DEA Investigations Lead to Largest Treasury Kingpin Designation Against Mexican Cartel
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OFAC Action Targets 22 Mexican Nationals and 43 Entities in Mexico, including Flores Organization

Washington, D.C. – As a result of several long-term DEA investigations, the U.S. Department of the Treasury’s Office of Foreign Assets Control (OFAC) today identified Mexican national Raul Flores Hernandez and the Flores Drug Trafficking Organization (Flores DTO) as Significant Foreign Narcotics Traffickers pursuant to the Foreign Narcotics Kingpin Designation Act (Kingpin Act).  In addition to Flores and the Flores DTO, OFAC also designated 21 Mexican nationals and 42 entities in Mexico for providing support to the narcotics trafficking activities of Raul Flores Hernandez and the Flores DTO and/or for being owned or controlled by the Flores DTO, its members, and trusted associates.  This action marks the largest single Kingpin Act action against a Mexican drug cartel network that OFAC has designated.  As a result of today’s action, all assets of the individuals and entities designated that are under U.S. jurisdiction or are in the control of U.S. persons are frozen, and U.S. persons are generally prohibited from engaging in transactions with them.

The Government of Mexico’s Procuraduría General de la República (PGR) seized diverse assets today belonging to Raul Flores Hernandez and the Flores DTO, including the Grand Casino in the Guadalajara area.  This joint action is the result of a multi-year OFAC investigation undertaken in coordination with DEA, Homeland Security Investigations, U.S. Customs and Border Protection, and the Government of Mexico.  This designation is part of a larger collaborative effort with Mexican government agencies, including the PGR and Mexico’s Finance Ministry’s Unidad de Inteligencia Financiera (UIF), to use financial sanctions, among other tools, to disrupt Mexican drug trafficking organizations.

 

Although he operates independently, Raul Flores Hernandez maintains strategic alliances with the leadership of Mexico’s Sinaloa Cartel and the Cartel de Jalisco Nueva Generación.  His relationships with the leaders of these drug cartels have allowed the Flores DTO to operate since the 1980s in Guadalajara, Jalisco, and Mexico City, Mexico.  In March 2017, federal drug trafficking indictments were returned in the District of Columbia and the Southern District of California against Flores Hernandez.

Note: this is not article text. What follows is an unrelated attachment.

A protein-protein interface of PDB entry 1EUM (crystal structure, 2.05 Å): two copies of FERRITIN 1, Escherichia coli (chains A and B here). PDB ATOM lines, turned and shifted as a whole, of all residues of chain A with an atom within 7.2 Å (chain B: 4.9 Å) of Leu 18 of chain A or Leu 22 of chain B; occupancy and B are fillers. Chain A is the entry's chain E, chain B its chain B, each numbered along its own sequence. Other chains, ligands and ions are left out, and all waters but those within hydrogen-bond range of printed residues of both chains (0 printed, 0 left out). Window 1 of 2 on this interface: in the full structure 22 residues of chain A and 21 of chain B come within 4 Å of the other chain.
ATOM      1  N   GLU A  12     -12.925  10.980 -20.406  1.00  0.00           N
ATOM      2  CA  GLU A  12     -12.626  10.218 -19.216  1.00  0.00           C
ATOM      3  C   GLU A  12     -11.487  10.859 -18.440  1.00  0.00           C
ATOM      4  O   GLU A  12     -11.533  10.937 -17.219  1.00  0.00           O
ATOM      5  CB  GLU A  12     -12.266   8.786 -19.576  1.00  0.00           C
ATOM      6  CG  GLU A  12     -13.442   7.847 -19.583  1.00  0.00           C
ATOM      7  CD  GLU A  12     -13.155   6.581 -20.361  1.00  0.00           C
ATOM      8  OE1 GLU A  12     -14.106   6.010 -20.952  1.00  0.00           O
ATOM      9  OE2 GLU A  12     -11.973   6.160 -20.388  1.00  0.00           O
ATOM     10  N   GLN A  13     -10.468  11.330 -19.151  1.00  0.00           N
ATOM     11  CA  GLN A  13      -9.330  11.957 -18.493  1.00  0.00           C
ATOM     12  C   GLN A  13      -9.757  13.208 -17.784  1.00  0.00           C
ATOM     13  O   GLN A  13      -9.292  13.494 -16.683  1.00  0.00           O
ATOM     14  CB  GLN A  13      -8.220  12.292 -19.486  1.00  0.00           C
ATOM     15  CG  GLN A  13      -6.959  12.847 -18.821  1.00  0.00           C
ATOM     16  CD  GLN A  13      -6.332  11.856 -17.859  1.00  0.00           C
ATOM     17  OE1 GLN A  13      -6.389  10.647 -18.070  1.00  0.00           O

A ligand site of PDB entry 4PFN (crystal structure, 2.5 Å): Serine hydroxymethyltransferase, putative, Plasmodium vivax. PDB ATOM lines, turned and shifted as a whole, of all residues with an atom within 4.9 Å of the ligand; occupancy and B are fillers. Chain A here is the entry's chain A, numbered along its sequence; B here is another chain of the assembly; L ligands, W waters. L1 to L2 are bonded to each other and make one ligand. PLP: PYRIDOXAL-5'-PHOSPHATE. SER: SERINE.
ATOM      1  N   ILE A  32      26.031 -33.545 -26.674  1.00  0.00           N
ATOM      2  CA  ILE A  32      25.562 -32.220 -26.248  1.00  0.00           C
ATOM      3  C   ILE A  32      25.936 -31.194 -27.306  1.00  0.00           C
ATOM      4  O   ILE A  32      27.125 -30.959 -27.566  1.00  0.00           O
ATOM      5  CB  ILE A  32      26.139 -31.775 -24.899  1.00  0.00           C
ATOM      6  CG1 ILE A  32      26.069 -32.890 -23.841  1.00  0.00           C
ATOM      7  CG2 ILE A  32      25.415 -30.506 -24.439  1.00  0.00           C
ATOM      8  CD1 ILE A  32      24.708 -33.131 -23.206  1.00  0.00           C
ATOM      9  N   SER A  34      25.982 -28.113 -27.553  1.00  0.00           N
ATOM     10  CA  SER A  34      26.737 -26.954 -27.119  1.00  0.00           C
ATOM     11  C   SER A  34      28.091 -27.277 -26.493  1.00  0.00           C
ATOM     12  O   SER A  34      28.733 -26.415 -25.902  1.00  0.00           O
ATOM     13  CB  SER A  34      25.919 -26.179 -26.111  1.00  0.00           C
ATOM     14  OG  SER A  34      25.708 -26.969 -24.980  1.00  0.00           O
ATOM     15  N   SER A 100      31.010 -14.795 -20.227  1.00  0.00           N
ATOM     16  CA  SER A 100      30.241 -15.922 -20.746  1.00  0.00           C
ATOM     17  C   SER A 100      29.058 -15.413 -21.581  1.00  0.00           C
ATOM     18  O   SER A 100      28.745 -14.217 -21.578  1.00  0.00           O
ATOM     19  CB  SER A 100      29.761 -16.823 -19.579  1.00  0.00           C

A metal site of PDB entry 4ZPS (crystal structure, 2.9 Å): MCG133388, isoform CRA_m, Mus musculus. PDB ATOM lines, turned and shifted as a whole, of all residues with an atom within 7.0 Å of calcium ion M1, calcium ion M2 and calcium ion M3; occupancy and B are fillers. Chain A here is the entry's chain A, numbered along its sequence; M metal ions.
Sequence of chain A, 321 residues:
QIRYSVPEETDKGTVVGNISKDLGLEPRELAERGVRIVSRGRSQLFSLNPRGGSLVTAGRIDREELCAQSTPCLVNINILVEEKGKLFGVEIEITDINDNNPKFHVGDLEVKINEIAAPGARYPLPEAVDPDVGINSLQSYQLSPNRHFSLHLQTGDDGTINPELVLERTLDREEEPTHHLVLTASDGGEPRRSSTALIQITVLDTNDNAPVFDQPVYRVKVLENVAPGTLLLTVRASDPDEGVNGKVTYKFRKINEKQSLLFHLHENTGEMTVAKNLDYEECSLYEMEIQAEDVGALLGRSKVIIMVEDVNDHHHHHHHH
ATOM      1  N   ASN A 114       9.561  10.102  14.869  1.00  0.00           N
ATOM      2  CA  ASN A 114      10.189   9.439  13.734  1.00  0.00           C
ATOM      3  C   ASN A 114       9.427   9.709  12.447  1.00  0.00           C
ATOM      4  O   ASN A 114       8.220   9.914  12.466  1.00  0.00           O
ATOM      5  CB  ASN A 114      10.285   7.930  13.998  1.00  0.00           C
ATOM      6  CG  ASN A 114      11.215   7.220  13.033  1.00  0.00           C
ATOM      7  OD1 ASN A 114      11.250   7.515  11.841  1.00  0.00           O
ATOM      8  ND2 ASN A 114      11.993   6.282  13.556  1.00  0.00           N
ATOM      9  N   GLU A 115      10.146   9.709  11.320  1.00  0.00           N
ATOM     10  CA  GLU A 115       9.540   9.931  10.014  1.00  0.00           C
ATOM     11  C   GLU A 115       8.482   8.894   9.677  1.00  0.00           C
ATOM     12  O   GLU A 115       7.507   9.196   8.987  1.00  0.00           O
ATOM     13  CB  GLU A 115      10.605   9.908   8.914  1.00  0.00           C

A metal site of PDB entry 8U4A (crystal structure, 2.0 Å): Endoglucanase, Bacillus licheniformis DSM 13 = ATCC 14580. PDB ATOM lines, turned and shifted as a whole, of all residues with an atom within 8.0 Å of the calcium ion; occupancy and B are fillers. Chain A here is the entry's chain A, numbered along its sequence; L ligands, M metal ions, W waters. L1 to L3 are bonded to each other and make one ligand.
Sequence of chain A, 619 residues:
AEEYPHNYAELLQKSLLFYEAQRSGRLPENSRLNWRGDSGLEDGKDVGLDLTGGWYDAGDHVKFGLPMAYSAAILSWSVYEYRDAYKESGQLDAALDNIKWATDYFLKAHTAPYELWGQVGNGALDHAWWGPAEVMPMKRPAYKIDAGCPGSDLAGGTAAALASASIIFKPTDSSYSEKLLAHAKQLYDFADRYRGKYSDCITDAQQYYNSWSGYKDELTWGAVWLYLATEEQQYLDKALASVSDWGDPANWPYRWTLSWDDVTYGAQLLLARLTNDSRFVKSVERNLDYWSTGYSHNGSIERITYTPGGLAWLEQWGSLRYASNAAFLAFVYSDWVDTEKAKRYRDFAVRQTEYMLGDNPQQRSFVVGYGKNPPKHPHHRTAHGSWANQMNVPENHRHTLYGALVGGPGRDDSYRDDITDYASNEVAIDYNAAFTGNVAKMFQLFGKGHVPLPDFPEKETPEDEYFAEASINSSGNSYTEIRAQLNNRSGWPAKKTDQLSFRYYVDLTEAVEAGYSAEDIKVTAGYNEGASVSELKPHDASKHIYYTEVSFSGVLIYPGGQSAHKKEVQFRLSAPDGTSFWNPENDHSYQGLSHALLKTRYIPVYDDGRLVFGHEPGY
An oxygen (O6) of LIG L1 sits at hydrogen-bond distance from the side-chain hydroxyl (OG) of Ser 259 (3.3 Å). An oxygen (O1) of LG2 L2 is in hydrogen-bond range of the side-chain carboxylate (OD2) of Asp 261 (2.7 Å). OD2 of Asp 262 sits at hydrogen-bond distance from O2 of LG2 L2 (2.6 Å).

The Flores DTO includes a significant number of Flores Hernandez’s family members and trusted associates, upon whom he heavily relies to further his drug trafficking and money laundering activities and to maintain assets on his behalf.  Family members of Flores Hernandez designated today include Maria Icela Chavez Martinez, Felipe Flores Gomez, Kevin Sebastian Flores Chavez, Sendy Flores Castro, Moises Flores Esparza, Saul Flores Tinajero, Oscar Armando Jimenez Hernandez, and Irma Lizet Damian Ramirez.  Associates of Flores Hernandez designated today include Fernando Gustavo Alvarez Peralta, Diego Ayala Romero, Linda Elizabeth Campos Tirado, Efrain and Omar Caro Urias, Hugo Ivan and Victor Manuel Carranza Zepeda, Jose Antonio Cordero Cardenas, and Mario Alberto Fernandez Santana.  Several of these individuals own or control a number of Mexican companies within the Flores DTO’s business network.  Today’s OFAC designations also include Mexican professional soccer player, Rafael Marquez Alvarez (Rafa Marquez), and Mexican singer Julio Cesar Alvarez Montelongo (Julion Alvarez).  Both men have longstanding relationships with Flores Hernandez, and have acted as front persons for him and his DTO and held assets on their behalf.  Also designated today are Mauricio Heredia Horner and Marco Antonio Fregoso Gonzalez for acting for or on behalf of Rafa Marquez.  

 

The 42 entities designated today cross a wide range of industries and services in Mexico, including sports and recreation, health and rehabilitation, restaurants and bars, hospitality and tourism, gambling, and music production.  Several key designated entities include a Mexican soccer club, Club Deportivo Morumbi, Asociacion Civil; the Grand Casino in Guadalajara, Jalisco; Camelias Bar, S.A. de C.V. and Nocturnum Inc, S. de R.L. de C.V., which have run popular bars and restaurants in Guadalajara; a sports rehabilitation center, Prosport & Health Imagen, S.A. de C.V.; and a music production company, Noryban Productions, S.A. de C.V.  Most of the entities designated today are registered in the Mexican state of Jalisco, although two are registered in the state of Sinaloa.  Several entities operate locations/branches in various other states, including Michoacán and Coahuila.

 

Since June 2000, more than 2,000 individuals and entities have been named pursuant to the Kingpin Act for their role in international narcotics trafficking.  Penalties for violations of the Kingpin Act range from civil penalties of up to $1,437,153 per violation to more severe criminal penalties.  Criminal penalties for corporate officers may include up to 30 years in prison and fines of up to $5 million.  Criminal fines for corporations may reach $10 million.  Other individuals could face up to 10 years in prison and fines pursuant to Title 18 of the United States Code for criminal violations of the Kingpin Act.
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